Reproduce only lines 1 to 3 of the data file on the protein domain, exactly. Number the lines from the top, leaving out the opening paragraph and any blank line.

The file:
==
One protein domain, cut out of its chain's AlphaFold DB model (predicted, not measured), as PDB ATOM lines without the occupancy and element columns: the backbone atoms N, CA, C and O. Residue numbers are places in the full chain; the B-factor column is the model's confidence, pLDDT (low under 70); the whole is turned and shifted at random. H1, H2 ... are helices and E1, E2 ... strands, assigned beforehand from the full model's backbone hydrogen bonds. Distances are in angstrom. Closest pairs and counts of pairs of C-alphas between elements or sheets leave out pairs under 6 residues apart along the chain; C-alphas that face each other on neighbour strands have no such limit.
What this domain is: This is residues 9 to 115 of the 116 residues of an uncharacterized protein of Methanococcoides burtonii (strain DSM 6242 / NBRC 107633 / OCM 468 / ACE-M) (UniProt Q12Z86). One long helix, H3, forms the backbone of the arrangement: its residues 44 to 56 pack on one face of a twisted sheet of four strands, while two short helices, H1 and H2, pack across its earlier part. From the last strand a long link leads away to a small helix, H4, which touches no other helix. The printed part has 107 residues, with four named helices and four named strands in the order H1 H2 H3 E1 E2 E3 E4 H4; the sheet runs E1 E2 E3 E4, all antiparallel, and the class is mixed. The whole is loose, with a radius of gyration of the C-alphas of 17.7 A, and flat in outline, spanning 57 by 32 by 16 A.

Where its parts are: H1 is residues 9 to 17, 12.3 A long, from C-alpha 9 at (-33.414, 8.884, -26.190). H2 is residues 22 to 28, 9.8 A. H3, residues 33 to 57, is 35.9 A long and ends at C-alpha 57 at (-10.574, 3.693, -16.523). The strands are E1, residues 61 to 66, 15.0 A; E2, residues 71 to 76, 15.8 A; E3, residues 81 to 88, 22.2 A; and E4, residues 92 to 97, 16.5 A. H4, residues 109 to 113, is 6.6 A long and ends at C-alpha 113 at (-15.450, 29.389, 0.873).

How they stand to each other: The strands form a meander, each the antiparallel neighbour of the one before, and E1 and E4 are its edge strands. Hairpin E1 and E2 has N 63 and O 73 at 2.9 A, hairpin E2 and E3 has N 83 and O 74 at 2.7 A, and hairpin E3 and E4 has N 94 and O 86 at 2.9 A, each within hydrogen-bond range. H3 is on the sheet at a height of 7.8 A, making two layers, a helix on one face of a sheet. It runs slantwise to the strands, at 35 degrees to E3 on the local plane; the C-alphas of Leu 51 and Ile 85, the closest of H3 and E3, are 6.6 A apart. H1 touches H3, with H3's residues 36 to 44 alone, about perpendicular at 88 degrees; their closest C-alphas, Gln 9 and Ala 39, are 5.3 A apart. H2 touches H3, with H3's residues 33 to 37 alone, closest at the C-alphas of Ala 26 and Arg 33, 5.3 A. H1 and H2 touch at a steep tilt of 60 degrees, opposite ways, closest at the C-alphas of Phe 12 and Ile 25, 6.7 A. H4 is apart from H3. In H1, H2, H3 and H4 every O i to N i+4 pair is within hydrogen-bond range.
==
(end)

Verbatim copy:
What this domain is: This is residues 9 to 115 of the 116 residues of an uncharacterized protein of Methanococcoides burtonii (strain DSM 6242 / NBRC 107633 / OCM 468 / ACE-M) (UniProt Q12Z86). One long helix, H3, forms the backbone of the arrangement: its residues 44 to 56 pack on one face of a twisted sheet of four strands, while two short helices, H1 and H2, pack across its earlier part. From the last strand a long link leads away to a small helix, H4, which touches no other helix. The printed part has 107 residues, with four named helices and four named strands in the order H1 H2 H3 E1 E2 E3 E4 H4; the sheet runs E1 E2 E3 E4, all antiparallel, and the class is mixed. The whole is loose, with a radius of gyration of the C-alphas of 17.7 A, and flat in outline, spanning 57 by 32 by 16 A.

Where its parts are: H1 is residues 9 to 17, 12.3 A long, from C-alpha 9 at (-33.414, 8.884, -26.190). H2 is residues 22 to 28, 9.8 A. H3, residues 33 to 57, is 35.9 A long and ends at C-alpha 57 at (-10.574, 3.693, -16.523). The strands are E1, residues 61 to 66, 15.0 A; E2, residues 71 to 76, 15.8 A; E3, residues 81 to 88, 22.2 A; and E4, residues 92 to 97, 16.5 A. H4, residues 109 to 113, is 6.6 A long and ends at C-alpha 113 at (-15.450, 29.389, 0.873).

How they stand to each other: The strands form a meander, each the antiparallel neighbour of the one before, and E1 and E4 are its edge strands. Hairpin E1 and E2 has N 63 and O 73 at 2.9 A, hairpin E2 and E3 has N 83 and O 74 at 2.7 A, and hairpin E3 and E4 has N 94 and O 86 at 2.9 A, each within hydrogen-bond range. H3 is on the sheet at a height of 7.8 A, making two layers, a helix on one face of a sheet. It runs slantwise to the strands, at 35 degrees to E3 on the local plane; the C-alphas of Leu 51 and Ile 85, the closest of H3 and E3, are 6.6 A apart. H1 touches H3, with H3's residues 36 to 44 alone, about perpendicular at 88 degrees; their closest C-alphas, Gln 9 and Ala 39, are 5.3 A apart. H2 touches H3, with H3's residues 33 to 37 alone, closest at the C-alphas of Ala 26 and Arg 33, 5.3 A. H1 and H2 touch at a steep tilt of 60 degrees, opposite ways, closest at the C-alphas of Phe 12 and Ile 25, 6.7 A. H4 is apart from H3. In H1, H2, H3 and H4 every O i to N i+4 pair is within hydrogen-bond range.